Imagine if American citizens never learned about the abuse of prisoners at Abu Ghraib. Imagine not knowing about the brutal treatment of terror suspects at United States government “black sites.” Or about the drone program that is expanding under President Obama, or the Bush administration’s warrantless wiretapping of Americans.
This is a world without leaks.
And a world without leaks — the secret government information slipped to the press — may be the direction we’re headed in. Since 9/11, leakers and whistle-blowers have become an increasingly endangered species.
But Sullivan backs off from saying the thorniest part: Some people who put themselves at great risk to protect our American ideal of freedom aren't fighting in foreign wars, but fighting against encroachments against civil liberties and transparency at home. Sometimes they're burglars, vandals, and thieves. Other times, they're willing to risk professional ruin, indeterminate jail time, or solitary confinement by refusing to testify about people's political opinions for federal investigators: "Are you now or have you ever been a member of the Communist Party?" or whether so-and-so is a "known anarchist."
Houston summarized his recommendations, including more funding for US spies to:
(1) monitor the international communication of US citizens; (2) intensify the electronic surveillance of domestic dissenters and selected establishments; (3) read the international mail of American citizens; (4) break into specified establishments and into homes of domestic dissenters; and, (5) intensify the surveillance of American college students.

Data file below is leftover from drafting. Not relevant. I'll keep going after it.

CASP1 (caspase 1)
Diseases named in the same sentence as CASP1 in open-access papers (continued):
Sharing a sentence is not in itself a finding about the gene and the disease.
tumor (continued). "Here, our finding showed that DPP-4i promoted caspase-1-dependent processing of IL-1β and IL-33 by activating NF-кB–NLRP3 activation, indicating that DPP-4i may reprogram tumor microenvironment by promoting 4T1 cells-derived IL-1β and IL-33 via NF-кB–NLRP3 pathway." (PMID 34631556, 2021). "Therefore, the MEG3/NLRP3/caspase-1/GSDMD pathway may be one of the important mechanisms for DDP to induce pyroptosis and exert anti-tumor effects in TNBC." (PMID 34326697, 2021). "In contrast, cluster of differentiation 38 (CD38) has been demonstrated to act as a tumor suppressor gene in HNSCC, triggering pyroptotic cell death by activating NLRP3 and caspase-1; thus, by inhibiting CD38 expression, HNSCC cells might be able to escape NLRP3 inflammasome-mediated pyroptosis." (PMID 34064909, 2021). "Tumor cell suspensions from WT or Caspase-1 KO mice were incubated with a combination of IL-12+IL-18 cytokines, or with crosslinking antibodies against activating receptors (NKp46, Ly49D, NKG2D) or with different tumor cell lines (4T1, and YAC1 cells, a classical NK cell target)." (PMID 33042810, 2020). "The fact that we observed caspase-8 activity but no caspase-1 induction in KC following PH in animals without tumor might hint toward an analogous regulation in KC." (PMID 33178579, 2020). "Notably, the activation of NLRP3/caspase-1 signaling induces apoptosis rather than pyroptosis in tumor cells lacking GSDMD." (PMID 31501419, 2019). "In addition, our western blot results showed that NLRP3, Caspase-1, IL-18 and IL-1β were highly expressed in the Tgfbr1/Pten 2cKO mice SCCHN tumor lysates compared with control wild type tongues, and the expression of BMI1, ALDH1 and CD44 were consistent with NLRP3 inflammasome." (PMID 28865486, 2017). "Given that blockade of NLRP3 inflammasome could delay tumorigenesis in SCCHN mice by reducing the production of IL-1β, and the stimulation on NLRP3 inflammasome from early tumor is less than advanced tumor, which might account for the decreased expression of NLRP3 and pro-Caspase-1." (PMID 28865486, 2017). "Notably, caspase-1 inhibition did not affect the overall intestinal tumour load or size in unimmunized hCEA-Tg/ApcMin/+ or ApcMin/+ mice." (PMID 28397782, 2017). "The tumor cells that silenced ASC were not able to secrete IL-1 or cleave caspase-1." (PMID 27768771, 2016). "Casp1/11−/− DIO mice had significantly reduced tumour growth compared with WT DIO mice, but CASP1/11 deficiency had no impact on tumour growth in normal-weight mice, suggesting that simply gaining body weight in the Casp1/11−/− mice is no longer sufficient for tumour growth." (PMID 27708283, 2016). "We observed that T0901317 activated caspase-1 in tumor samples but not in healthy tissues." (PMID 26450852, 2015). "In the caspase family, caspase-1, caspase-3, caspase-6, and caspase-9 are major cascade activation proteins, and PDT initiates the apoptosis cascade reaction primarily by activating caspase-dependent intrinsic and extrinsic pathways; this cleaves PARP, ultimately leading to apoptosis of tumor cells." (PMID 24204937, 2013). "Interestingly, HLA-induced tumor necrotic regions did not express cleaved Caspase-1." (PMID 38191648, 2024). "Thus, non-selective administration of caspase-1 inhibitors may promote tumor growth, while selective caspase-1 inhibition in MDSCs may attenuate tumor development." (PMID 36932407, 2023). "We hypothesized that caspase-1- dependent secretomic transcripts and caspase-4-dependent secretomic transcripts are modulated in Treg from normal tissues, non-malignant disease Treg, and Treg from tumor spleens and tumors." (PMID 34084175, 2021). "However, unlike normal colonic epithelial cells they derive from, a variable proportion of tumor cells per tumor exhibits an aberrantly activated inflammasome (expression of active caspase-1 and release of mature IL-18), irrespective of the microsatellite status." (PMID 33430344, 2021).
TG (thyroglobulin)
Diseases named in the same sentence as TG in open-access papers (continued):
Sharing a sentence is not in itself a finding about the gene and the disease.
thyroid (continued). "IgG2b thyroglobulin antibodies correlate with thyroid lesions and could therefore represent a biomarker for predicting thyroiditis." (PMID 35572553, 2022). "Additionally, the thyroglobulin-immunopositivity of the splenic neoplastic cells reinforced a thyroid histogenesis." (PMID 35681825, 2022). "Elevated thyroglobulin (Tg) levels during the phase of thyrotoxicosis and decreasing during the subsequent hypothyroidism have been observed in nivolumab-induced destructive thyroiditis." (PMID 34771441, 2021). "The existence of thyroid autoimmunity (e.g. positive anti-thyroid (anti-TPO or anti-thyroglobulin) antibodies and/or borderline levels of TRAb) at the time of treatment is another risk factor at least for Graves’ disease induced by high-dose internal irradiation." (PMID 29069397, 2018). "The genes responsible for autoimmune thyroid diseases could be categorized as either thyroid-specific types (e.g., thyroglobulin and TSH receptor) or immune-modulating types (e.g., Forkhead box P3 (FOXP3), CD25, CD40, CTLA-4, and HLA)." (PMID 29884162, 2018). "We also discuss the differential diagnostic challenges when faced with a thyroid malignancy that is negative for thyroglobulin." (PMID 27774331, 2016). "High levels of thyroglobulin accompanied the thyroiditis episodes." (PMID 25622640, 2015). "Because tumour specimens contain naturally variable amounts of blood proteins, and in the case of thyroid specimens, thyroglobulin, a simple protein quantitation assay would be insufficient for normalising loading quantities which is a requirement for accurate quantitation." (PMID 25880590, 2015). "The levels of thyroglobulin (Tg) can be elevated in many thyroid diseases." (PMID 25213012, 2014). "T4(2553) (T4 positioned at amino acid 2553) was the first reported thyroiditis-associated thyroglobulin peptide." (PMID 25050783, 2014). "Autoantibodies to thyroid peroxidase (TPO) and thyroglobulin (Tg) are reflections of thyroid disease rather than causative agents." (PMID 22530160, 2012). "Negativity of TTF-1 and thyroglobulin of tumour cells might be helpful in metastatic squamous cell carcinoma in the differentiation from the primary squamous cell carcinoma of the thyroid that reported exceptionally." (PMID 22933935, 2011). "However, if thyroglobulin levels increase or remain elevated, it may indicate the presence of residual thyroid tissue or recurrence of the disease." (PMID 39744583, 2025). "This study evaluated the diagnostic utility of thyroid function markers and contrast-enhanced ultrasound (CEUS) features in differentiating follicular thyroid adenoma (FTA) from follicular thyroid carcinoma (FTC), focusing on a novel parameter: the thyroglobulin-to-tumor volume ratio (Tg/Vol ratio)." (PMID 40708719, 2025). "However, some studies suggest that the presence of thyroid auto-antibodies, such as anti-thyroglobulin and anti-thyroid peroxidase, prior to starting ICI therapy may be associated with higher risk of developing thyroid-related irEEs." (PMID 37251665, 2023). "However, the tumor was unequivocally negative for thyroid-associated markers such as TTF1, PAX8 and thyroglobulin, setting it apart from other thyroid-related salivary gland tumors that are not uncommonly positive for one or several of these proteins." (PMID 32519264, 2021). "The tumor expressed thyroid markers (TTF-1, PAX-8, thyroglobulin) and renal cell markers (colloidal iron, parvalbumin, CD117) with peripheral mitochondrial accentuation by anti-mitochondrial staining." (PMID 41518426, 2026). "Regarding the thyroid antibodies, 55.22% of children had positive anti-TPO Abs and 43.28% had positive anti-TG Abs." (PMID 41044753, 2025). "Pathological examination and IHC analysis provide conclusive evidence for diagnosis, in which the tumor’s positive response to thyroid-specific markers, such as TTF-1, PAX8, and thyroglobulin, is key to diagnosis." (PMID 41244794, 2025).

Soon afterward, the NSA expanded its watch lists, the CIA ramped up its mail-opening and CHAOS operations directed against US citizen-activists (including women's rights and Black Panther advocates, as well as journalists), and the FBI lowered its minimum age for informers to 18 (the better to spy on college students and professors).
After Nixon resigned the presidency in August 1974, the syndicated Washington columnist Joseph Kraft, who had been the subject of intense surveillance while he was at home and abroad, said: "We came a hell of a lot closer to a police state than I thought possible."
The crime that helped reverse this trend happened on March 8, 1971. Also from Manufacturing Hysteria:
As most of America watched the heavy-weight title fight between Joe Frazier and Muhammad Ali that evening, three or four individuals broek into the Media, Pennsylvania office of the FBI and made off with more than a thousand documents from the office's unlocked file cabinets. The raiders were part of a twenty-person team that called itself the Citizens' Commission to Investigate the FBI.
That break-in was the only known action by the group; its members have never been publicly identified.
After the group broke into FBI offices and stole the documents, it strategically leaked them to journalists. And that's how the American people learned about COINTELPRO and that FBI agents "had been involved in assaults, wiretapping, and the burning of automobiles as they carried out security investigations."
The US attorney general, of course, said that divulging the documents could "endanger the lives or cause other serious harm to persons engaged in investigative activities on behalf of the United States."
But those revelations led to a massive political response. If not for that response and its (at least temporary) reform of how the FBI monitors political speech, our present might look a lot more grim.
So hooray for the patriotic burglars, whistleblowers, and non-cooperators. Sometimes it takes a crime—or a little jail time—to defend an American principle.